Many of us have secret dreams at Christmas. Some want a toy, or computer, a renewing of traditions, or a reunion of loved ones from far away. Part of the holiday for many Christians, though, is a desire for something beyond any of these: a society marked by the fairness, gentleness and justice embodied by the baby in that manger.
As Christians who see Jesus as our motivation and guide, we realize that we share this desire with many people of other faiths and systems of principles. From our own faith, though, the events of Jesus’s life have great significance. We don't think that the roles he played were accidental. Rather, they were meant to show us what is important. He was born into poverty to show us that great things can come from the disadvantaged. He was born to a young unwed mother so that we could see the value of every life and every family. He appeared at the racial crossroad of the world-- the intersection of Africa, Asia and Europe – so that his story would belong to all. And it matters that he was spirited away to Africa soon after his birth, a migrant.
What would Christ-inspired justice look like in our own community? Injustice comes in many flavors, but it is race that marks our nation’s deepest wounds. Minnesota is no exception. One could argue our weather isn’t the coldest aspect of our state. We have some of the worst racial disparities in the nation, and the problem has persisted even as economic conditions overall have improved.
Racism and white supremacy are diseases. Thankfully, this holiday celebrates a God who is a healer. When Jesus walked the Earth, he healed every disease and illness among the people. The Bible tells us that if we simply had faith the size of a mustard seed, we could move mountains. This Christmas, the mountain before us is the gap between white Minnesotans and their black, brown, and native brothers and sisters.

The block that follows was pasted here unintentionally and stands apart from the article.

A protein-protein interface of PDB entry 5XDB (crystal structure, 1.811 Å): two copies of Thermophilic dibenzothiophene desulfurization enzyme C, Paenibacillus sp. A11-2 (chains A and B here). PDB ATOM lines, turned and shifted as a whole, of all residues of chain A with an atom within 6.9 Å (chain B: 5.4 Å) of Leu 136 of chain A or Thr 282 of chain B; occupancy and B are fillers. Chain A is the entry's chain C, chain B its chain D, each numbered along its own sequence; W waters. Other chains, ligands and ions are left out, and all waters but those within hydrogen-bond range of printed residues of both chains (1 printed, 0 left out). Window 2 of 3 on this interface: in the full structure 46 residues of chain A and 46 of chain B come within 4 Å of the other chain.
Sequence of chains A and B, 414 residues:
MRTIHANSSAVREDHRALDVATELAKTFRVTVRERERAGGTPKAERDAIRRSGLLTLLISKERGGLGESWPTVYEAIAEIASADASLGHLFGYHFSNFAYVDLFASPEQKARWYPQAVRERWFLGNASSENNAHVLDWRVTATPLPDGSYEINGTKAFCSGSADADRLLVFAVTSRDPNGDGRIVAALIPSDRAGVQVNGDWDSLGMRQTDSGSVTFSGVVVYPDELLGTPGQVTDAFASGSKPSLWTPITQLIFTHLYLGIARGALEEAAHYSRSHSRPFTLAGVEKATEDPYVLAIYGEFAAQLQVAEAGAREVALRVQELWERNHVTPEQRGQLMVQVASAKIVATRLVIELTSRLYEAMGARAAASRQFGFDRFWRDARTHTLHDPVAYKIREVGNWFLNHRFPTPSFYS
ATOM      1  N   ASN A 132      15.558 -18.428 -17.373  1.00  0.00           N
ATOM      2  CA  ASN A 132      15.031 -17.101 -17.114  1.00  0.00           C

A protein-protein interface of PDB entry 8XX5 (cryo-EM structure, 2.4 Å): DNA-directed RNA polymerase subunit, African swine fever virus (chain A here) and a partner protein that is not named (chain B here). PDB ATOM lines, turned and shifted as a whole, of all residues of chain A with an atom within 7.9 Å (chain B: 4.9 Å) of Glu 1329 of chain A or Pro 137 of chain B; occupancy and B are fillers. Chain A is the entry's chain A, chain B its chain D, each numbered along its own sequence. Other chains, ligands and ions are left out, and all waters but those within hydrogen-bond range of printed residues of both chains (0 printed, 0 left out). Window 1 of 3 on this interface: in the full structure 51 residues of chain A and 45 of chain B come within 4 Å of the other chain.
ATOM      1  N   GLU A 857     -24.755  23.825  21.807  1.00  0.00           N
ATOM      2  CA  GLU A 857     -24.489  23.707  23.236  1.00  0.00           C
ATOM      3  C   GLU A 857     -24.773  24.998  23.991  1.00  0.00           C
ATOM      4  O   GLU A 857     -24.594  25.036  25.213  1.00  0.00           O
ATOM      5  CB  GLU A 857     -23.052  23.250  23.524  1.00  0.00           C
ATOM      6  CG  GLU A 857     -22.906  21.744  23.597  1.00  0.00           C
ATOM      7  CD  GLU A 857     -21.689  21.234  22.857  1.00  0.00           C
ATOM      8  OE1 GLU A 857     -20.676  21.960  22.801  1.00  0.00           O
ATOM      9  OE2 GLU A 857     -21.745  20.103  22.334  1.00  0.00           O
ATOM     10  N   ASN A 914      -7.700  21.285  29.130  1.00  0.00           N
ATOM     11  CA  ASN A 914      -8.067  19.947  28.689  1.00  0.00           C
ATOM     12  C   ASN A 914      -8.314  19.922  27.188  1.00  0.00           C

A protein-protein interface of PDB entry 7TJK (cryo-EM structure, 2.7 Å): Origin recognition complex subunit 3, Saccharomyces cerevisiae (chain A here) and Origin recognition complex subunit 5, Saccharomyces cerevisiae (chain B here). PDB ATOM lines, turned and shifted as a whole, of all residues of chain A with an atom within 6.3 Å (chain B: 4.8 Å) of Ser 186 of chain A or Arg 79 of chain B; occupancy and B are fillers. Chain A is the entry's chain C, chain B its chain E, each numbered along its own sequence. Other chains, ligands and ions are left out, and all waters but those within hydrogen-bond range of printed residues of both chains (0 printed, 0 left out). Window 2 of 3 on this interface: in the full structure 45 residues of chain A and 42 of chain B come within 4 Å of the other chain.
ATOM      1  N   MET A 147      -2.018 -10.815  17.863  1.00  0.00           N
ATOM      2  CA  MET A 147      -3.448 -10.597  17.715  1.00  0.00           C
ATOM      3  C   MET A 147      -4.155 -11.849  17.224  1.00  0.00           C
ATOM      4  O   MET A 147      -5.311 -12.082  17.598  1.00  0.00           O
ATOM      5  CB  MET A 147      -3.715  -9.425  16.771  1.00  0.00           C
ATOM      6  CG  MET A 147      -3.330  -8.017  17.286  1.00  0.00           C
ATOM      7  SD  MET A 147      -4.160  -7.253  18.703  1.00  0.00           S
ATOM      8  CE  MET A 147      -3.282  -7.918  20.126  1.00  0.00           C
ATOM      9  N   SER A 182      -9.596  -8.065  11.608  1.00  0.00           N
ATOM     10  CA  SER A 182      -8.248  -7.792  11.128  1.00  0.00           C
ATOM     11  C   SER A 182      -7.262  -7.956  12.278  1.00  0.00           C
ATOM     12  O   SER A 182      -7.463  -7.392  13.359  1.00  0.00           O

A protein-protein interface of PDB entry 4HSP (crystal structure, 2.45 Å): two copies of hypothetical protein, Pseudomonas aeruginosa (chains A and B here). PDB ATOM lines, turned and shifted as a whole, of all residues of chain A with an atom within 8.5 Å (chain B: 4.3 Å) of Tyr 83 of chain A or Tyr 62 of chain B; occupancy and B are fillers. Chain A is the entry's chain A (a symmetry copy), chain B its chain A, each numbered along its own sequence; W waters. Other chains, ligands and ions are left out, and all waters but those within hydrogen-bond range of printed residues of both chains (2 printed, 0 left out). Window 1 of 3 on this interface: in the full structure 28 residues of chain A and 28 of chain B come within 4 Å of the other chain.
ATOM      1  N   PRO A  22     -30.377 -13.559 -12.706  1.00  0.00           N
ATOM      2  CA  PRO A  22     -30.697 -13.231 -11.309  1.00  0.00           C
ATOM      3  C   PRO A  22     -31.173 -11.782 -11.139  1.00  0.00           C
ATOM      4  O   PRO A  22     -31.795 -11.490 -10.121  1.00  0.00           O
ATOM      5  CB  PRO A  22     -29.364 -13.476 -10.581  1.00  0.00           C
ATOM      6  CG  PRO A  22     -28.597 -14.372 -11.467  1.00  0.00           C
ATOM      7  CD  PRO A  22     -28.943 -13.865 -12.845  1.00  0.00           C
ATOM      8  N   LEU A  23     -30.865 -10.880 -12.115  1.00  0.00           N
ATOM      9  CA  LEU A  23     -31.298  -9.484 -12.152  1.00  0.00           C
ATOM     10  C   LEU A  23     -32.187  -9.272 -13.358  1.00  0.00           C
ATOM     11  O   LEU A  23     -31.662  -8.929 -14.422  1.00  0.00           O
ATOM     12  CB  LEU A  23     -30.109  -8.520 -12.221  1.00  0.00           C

The question becomes what are we currently doing to help those that cannot help themselves? Believers know that what we do the least for our brothers and sisters, we are doing for the Lord. Our beliefs teach that when judgement day comes, the Lord will welcome those who fed the hungry, quenched the thirst of the thirsty, invited strangers in, clothed the naked, looked after the sick, and came to visit those in prison.
Let’s consider what we can do just for the last of these: those in prison and the criminal justice system. Are we urging the Minnesota Sentencing Guideline Commission to approve the five-year probation cap? Are we fighting to restore the vote for the disenfranchised? Are we helping to dismantle the school to prison pipeline? Are we pushing for a more transparent and effective system? Are we making sure the Board of Pardons are granting clemency and the pardon process is operating as an “act of grace” as it was intended? Are we welcoming our brother and sisters back in the community when they have served their time, or are we depriving them of basic human rights?
Our criminal justice system is just one of the many systems that is effectively oppressing the least among us. If Jesus walked the earth today he would be flipping tables. If Nehemiah was in Minnesota he would be helping the poor to rebuild their communities and confront those in power. The more important question is what will each of us to do to make Minnesota a more equitable state that serves all of us.
Some may think that Christmas isn’t the right time to bring up difficult social issues. Those people, though, might look more closely at what is really going on in the manger scenes on their mantles. A baby lies next to cattle because he was born to poor people who were forced to go to that place by a repressive government. The Wise Men standing silently were told by an angel to go home by a different way because they were in mortal danger just for having visited. The manger scene may even include an angel over the creche – the very angel that told Joseph to flee the country with Mary and the baby because the authorities wanted to kill his infant child. From the beginning, the life of Christ raised the most difficult questions.
And yet, that birth also raises hope. As people of faith, who hold this day sacred, it is that hope we see in the infant, in our city, and in the hearts of our neighbors.
Leslie Redmond is president of the NAACP, Minneapolis.
Mark Osler is the Robert and Marion Short Professor of Law at the University of St. Thomas.